Alexithymia 

Alexithymia refers to when an individual has trouble understanding why they feel a certain way. They lack introspection and cannot recognize or describe the emotions they are feeling (Perina, 2023). When looking at how this can relate to eating disorders, Brede and colleagues (2020) found that autistic individuals who had introspective difficulties may participate in restricting food intake or binge eating. One individual from the study stated, “I don’t really fully understand my thirst and hunger responses, or my fullness responses, so that really influences my eating because I can binge or miss meals very, very, easily” (Brede et al., 2020). 

 

 

The relationship between autism and eating disorders is not well understood and there is a need for continued research in this area. Having a more comprehensive understanding about the diverse challenges faced by autistic individuals who have eating disorders is necessary to provide proper support. As well, this research can help to identify common risk factors and possible underlying mechanisms to provide more targeted strategies. Autism and eating disorders are both stigmatized within society and promoting greater awareness of them can help to challenge the misconceptions seen in the world today.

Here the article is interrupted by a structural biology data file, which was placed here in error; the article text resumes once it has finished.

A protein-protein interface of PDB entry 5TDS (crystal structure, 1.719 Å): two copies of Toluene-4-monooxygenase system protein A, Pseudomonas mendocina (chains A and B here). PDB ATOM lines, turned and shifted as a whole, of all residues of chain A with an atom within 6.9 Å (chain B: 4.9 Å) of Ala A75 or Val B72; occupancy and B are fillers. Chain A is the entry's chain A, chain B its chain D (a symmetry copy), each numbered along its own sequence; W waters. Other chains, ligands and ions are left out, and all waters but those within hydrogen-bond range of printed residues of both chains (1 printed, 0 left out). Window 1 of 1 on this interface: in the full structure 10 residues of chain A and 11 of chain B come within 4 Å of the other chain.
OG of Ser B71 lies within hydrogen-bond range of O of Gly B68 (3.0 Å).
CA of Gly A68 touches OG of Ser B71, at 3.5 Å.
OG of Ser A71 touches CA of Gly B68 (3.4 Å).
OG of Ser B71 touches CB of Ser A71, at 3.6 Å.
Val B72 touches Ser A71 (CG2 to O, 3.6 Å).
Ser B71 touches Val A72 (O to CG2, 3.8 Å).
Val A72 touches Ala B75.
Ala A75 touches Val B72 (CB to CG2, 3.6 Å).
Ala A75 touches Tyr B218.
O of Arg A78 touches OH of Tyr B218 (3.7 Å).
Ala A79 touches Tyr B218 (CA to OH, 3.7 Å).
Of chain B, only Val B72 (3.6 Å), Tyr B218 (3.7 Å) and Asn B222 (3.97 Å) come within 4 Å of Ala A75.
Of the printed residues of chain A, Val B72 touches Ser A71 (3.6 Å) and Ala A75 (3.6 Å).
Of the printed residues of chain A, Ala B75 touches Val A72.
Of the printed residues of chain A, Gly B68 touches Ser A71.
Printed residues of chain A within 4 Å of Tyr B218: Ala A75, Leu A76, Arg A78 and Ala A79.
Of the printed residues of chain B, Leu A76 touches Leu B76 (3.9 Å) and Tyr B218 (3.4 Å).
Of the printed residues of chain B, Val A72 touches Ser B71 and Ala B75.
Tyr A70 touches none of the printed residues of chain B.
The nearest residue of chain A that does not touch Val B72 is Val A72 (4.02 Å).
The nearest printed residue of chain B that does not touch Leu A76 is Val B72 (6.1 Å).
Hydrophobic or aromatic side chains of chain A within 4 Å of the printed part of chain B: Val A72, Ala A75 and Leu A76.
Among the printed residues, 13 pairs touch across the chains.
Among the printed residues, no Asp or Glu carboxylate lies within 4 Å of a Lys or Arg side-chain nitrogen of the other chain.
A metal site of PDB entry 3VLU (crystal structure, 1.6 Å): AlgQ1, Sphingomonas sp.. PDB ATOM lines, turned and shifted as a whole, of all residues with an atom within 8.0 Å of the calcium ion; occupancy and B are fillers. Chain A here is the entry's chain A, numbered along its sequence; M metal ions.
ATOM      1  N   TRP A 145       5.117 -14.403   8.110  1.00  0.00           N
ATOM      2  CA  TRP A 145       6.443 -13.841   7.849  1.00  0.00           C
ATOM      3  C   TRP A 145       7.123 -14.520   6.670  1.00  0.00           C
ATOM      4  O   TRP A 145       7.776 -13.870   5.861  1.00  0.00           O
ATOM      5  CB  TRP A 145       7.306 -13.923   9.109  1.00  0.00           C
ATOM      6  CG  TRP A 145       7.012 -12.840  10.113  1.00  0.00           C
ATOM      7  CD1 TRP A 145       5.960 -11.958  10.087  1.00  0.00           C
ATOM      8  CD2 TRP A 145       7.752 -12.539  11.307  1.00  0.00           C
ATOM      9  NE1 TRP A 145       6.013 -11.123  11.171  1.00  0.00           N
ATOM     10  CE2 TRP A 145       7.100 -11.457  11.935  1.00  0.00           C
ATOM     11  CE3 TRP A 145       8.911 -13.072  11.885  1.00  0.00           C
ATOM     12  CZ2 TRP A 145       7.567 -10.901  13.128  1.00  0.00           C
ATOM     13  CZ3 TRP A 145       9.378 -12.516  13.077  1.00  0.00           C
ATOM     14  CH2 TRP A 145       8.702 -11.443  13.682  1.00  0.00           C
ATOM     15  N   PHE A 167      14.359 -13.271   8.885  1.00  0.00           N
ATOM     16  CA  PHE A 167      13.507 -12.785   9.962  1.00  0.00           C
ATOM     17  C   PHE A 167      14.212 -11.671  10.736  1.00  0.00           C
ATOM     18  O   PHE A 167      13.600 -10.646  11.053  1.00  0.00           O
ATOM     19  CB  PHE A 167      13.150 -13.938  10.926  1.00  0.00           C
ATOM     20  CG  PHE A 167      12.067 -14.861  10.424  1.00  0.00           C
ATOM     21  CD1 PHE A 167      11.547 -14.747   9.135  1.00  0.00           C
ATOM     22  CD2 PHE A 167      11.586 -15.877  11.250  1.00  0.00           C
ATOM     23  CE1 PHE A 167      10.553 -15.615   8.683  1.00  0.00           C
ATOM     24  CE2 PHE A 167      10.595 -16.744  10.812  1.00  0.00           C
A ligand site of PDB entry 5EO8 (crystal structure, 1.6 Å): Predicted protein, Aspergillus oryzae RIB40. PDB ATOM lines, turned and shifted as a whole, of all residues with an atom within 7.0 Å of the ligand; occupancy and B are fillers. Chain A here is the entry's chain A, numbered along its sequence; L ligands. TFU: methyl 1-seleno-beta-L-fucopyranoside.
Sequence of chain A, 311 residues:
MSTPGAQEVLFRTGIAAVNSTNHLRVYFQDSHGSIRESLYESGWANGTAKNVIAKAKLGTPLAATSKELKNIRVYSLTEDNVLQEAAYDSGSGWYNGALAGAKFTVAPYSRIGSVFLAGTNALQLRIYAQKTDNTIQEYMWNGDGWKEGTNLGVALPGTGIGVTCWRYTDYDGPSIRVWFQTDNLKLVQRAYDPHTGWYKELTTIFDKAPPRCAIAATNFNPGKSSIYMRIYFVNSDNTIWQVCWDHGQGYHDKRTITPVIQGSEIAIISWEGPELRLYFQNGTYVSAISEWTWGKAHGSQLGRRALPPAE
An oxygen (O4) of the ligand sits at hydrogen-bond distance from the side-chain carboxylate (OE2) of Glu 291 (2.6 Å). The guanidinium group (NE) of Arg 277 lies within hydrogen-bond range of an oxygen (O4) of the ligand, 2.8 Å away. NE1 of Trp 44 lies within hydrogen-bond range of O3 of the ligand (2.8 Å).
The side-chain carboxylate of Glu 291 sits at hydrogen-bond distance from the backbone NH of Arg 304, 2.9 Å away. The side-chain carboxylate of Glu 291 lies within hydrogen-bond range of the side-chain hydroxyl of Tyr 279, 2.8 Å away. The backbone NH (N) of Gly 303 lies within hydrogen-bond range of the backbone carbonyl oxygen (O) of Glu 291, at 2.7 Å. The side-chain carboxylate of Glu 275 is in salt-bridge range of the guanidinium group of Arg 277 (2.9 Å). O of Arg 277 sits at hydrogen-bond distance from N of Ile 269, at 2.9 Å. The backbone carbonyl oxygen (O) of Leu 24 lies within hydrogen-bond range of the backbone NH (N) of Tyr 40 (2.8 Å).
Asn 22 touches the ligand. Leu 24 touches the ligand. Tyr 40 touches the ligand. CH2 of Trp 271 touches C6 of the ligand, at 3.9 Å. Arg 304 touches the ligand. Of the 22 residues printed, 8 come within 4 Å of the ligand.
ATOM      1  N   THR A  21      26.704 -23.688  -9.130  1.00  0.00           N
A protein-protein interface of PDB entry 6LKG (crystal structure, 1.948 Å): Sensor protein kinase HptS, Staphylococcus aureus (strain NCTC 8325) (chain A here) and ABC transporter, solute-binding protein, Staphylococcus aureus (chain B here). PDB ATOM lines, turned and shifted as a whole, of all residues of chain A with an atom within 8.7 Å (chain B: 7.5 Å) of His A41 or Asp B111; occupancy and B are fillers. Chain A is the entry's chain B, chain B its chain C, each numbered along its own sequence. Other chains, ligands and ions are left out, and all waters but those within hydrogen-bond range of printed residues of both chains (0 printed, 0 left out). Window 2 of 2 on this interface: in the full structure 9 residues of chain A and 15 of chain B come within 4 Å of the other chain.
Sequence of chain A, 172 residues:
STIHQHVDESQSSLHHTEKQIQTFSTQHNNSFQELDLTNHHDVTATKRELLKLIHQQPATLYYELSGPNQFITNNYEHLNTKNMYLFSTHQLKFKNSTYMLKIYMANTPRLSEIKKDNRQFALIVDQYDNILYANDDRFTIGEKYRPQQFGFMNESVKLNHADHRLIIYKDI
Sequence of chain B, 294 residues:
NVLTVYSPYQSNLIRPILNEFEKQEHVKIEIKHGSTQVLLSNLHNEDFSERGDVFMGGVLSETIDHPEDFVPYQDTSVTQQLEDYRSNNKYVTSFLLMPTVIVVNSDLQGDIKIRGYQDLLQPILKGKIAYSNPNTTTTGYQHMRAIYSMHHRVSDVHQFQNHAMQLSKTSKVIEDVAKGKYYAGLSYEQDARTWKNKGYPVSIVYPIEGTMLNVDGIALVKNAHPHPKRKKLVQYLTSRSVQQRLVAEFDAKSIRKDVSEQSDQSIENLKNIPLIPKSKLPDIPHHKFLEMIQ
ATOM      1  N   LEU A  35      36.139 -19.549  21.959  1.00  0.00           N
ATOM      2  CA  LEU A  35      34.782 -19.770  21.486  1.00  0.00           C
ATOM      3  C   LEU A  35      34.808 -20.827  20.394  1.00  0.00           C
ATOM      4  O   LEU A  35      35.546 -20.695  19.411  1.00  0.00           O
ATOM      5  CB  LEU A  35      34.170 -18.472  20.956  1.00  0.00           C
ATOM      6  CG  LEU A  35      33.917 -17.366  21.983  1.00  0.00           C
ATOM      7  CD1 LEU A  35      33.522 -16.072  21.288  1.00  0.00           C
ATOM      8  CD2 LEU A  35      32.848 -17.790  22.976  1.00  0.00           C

Note: This article uses identity-first language as this is the preference of most autistic individuals. We acknowledge that some individuals prefer person-first language, i.e. “individuals with autism” instead of “autistic individuals.”

 

 

References


APA. Diagnostic and statistical manual of mental disorders. 5th ed. Arlington: American 

Psychiatric Publishing; 2013.

Brede, J., Babb, C., Jones, C., Elliott, M., Zanker, C., Tchanturia, K., Serpell, L., Fox, J., & 

Mandy, W. (2020). “For Me, the Anorexia is Just a Symptom, and the Cause is the Autism”: Investigating Restrictive Eating Disorders in Autistic Women. Journal of Autism and Developmental Disorders, 50(12), 4280–4296. https://doi.org/10.1007/s10803-020-04479-3

Lockwood Estrin, G., Milner, V., Spain, D., Happé, F., & Colvert, E. (2020). Barriers to autism 

spectrum disorder diagnosis for young women and girls: A

systematic review. Review Journal of Autism and Developmental Disorders, 8(4), 454–470. https://doi.org/10.1007/s40489-020-00225-8

Nickel, K., Maier, S., Endres, D., Joos, A., Maier, V., Tebartz van Elst, L., & Zeeck, A. (2019). 

Systematic Review: Overlap Between Eating, Autism Spectrum, and Attention-Deficit/Hyperactivity Disorder. Frontiers in Psychiatry, 10, 708–708. https://doi.org/10.3389/fpsyt.2019.00708

Perina, K (2023, October 12). Autism and Alexithymia. Psychology Today. 

Westwood, H., & Tchanturia, K. (2017). Autism Spectrum Disorder in Anorexia Nervosa: An 

Updated Literature Review. Current Psychiatry Reports, 19(7), 41–41. https://doi.org/10.1007/s11920-017-0791-9

Young, H., Oreve, M.-J., & Speranza, M. (2018). Clinical characteristics and problems 

diagnosing autism spectrum disorder in girls. Archives de Pédiatrie,